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Armenia: Heading towards crisis?, CU Issue 24, March 9, 2009

On March 3, Armenians scrambled to the shops to stock up on supplies as the government declared that Armenia’s currency would no longer be pegged to the dollar. Within a single day, the dram lost up to 30% of its value. The Central Bank made the move in an effort to preserve its shrinking currency reserves, which it had been spending in an attempt to stabilise the dram.  But the multiple effects of the financial crisis are now beginning to bite, and the costs of the fixed exchange rate became greater than the benefits. The dram has now stabilised, and some analysts think that the price readjustment was necessary, if painful.

As well as relieving pressure on Armenia’s reserves, the decision has also opened the way for a bailout by the International Monetary Fund (IMF). The IMF had been insisting that Armenia float its currency in exchange for financial assistance, and Yerevan could now be on track to receive up to $540 million. However, the bailout is not guaranteed, and the IMF is allegedly concerned by Yerevan’s plans to privatise its pension funds, arguing that not only does Armenia lack the administrative capacity, but that the middle of a severe recession is a dangerous time to do so.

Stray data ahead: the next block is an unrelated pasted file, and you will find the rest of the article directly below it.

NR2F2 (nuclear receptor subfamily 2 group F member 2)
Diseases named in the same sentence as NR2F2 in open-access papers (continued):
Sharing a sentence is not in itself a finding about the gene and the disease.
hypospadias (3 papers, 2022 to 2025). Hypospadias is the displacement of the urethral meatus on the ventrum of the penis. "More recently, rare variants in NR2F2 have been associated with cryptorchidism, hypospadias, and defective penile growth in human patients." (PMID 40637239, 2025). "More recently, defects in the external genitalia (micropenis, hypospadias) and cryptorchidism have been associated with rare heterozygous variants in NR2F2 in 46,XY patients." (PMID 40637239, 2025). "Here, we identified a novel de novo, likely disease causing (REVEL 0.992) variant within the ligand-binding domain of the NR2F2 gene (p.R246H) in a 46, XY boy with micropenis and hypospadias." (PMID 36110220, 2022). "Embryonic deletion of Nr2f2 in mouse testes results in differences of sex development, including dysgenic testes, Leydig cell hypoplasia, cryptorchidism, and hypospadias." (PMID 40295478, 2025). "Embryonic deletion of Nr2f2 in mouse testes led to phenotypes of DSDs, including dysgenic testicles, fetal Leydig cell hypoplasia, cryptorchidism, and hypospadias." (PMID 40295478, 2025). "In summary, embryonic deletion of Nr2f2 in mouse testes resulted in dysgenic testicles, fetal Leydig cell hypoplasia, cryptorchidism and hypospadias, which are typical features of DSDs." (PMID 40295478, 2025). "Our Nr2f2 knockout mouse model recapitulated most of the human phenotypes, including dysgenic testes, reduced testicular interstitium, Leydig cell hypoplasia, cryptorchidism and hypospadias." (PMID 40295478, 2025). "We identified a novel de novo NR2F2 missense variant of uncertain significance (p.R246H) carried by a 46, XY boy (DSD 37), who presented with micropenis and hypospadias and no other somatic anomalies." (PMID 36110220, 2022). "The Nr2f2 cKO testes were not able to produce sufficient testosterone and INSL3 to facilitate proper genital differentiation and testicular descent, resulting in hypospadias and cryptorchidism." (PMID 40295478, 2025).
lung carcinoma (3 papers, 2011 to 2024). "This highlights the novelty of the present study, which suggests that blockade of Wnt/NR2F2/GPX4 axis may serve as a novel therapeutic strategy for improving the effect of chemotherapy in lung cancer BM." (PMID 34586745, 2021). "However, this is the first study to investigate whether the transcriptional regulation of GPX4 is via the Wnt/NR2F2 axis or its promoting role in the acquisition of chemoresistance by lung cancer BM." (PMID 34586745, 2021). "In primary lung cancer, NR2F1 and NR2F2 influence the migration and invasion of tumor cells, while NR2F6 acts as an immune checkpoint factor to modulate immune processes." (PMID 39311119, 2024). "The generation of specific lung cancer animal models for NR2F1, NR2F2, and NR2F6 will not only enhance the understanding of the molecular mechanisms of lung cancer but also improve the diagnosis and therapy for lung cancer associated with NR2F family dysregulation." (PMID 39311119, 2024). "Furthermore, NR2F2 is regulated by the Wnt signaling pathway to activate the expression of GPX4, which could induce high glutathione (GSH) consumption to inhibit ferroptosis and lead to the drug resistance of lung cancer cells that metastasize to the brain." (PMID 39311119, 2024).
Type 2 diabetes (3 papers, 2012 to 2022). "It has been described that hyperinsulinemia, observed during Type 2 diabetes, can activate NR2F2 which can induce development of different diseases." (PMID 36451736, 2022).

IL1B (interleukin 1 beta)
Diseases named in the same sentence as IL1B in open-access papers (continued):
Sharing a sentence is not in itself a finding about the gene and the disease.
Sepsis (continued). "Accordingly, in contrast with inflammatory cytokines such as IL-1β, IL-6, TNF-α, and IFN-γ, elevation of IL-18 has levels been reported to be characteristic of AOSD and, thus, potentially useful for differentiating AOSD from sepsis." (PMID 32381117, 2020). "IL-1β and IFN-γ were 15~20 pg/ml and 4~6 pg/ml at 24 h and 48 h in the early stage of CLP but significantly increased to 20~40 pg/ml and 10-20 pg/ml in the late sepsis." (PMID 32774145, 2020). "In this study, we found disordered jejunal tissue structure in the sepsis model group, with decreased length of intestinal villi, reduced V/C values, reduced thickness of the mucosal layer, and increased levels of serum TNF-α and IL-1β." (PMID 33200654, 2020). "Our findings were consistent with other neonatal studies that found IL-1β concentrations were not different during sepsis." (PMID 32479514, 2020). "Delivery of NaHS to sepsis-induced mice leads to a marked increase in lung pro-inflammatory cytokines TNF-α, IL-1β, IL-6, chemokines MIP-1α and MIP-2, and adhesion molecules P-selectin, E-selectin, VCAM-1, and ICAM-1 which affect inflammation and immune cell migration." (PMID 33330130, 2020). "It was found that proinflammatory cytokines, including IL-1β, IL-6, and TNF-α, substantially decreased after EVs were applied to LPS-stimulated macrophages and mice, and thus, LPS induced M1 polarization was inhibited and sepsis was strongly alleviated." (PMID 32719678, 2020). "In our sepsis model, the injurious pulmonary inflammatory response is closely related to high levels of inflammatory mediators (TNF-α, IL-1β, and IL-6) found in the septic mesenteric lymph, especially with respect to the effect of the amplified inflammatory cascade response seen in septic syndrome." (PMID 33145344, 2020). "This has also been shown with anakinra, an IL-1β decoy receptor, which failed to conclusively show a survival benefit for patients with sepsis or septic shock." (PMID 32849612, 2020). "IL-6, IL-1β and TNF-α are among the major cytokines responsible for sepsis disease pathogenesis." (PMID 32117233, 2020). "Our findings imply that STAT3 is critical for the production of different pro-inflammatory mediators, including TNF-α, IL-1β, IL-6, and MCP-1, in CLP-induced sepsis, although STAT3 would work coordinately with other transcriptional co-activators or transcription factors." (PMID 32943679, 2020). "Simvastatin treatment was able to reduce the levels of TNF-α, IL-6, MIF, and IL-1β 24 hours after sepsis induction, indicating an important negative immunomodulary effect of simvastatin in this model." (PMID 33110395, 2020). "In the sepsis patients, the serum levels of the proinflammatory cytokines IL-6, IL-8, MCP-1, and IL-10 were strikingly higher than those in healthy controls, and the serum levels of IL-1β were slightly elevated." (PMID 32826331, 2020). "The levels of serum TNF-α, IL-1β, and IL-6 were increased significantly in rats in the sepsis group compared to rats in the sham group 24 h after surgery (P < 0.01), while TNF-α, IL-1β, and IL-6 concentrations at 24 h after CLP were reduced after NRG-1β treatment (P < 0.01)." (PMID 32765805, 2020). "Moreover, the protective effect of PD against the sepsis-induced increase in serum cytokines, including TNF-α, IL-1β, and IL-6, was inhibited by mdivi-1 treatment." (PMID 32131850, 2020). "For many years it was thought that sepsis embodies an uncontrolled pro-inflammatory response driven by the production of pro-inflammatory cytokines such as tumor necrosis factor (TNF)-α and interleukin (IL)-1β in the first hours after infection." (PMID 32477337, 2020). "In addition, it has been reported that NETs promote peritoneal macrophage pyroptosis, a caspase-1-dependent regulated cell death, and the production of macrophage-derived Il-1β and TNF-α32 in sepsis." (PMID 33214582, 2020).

Armenia is, clearly, not the only country in financial difficulty right now. But few other countries are in the middle of a domestic political stalemate and a delicate geopolitical peace process, as well as relying on remittances from a scattered diaspora and migrant workers who are rapidly losing their jobs. These elements could, given a certain set of circumstances, combine to lead Armenia to the edge of crisis.